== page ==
One of the men arrested, Thomas Alexander, was already known to police for his connection with “the Columbia avenue gang.” He would go to trial for Miss Hill’s kidnapping, but “despite the strength of the evidence,” would escape a guilty verdict. (The other major suspect, Nathan Kessler, died in Moyamensing Prison due to a mysterious heroin overdose while awaiting trial). The story wasn’t over: soon “after his acquittal,” Alexander “appeared in Atlantic City. There he went to a boardwalk cabaret and seeing Miss Hill among the merrymakers gave her a severe beating. He pulled his revolver, knocked her unconscious and then literally shot his way out. The cabaret proprietor…was hit by one of the flying bullets” and spent some time in hospital.

Two years later, in November 1925, The Inquirer reported that Thomas Alexander was again arrested, along with a man named Samuel Martin and “two well-dressed women,” in a house at Park Avenue and Dauphin Street for a different crime: “the killing of a policeman and another man during the attempted hold-up of the Freihofer Baking Company loading station...” Over 800 postal money orders and many other stolen items were found at the scene of the arrest, along with a “peculiar shaped mask” like that used in the murders, and “enough dynamite and nitro-glycerin to blow up a house.”

In a dramatic finale, the four Park Avenue suspects were captured when “detectives…trailed a weeping woman from a cabaret” near Broad and Columbia, “to the rendezvous of the alleged bandit gang…The identity of the girl whose tears led to the capture was not revealed by detectives, as she is not under arrest. According to police, she is a member of a respectable family who left home to seek adventure and found only disappointment, sordidness and sorrow…   THE END!

Priest Bails Out of Falling Jet

 “Priest Bails Out of Falling Jet, Lands in Tree – Gets to Wedding.” Was it the sensational news headline that distracted from the original research subject on the same page, or was it the oddly familiar name of the adventurous priest, Captain Cornelius F. McLaughlin?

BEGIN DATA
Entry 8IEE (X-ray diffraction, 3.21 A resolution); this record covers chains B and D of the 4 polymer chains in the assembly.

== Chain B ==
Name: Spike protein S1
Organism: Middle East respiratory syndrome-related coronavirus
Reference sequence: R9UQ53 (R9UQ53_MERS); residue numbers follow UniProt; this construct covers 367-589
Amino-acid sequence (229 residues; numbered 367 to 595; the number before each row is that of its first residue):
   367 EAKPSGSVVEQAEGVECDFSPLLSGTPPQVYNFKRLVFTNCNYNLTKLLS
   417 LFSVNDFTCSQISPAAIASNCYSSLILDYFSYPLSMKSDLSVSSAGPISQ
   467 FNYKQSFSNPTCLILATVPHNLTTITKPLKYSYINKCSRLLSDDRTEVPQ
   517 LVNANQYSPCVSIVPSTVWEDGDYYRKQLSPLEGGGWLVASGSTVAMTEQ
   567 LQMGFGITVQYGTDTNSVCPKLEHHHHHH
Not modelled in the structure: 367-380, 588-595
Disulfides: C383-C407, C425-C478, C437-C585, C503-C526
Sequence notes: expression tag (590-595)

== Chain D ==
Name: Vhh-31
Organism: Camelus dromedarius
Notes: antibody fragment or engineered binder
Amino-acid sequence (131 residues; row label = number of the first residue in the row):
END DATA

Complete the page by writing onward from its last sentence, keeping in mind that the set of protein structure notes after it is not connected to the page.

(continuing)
Rev. McLaughlin   tells his tale to the newlyweds

It took a minute to place that distinctive name, then memory clicked with a smile on a small boy in a whimsical 1928 Parish Monthly Bulletin account of a children’s movie outing https://sfdshistory.wordpress.com/2018/08/06/a-trip-to-the-movies/ quoted in a history column a few years ago. “Bad Boy Brady…in the Third Grade at SFDS School,” had reported that “We all met at the school…and marched over to the Belmont Theatre on Fifty-second and Market Street…Me and Joe Rody and Cornelius McLaughlin (then about 11 years old) walked over together, and talked about marbles and baseball players. Joe said he wants to be an outfielder like Al Simmons, but Cornelius said he wants to help his father on the Ice Cream truck...” Cornelius popped up a few other times in other 1920s bulletins – in lists of altar boys, and school awards, and writing his own thank you for another movie treat

If he could have looked forward in time, young Cornelius might have been surprised by his future career and amazed by his calamitous adventure – a real-life caper as exciting as any of the movies he enjoyed!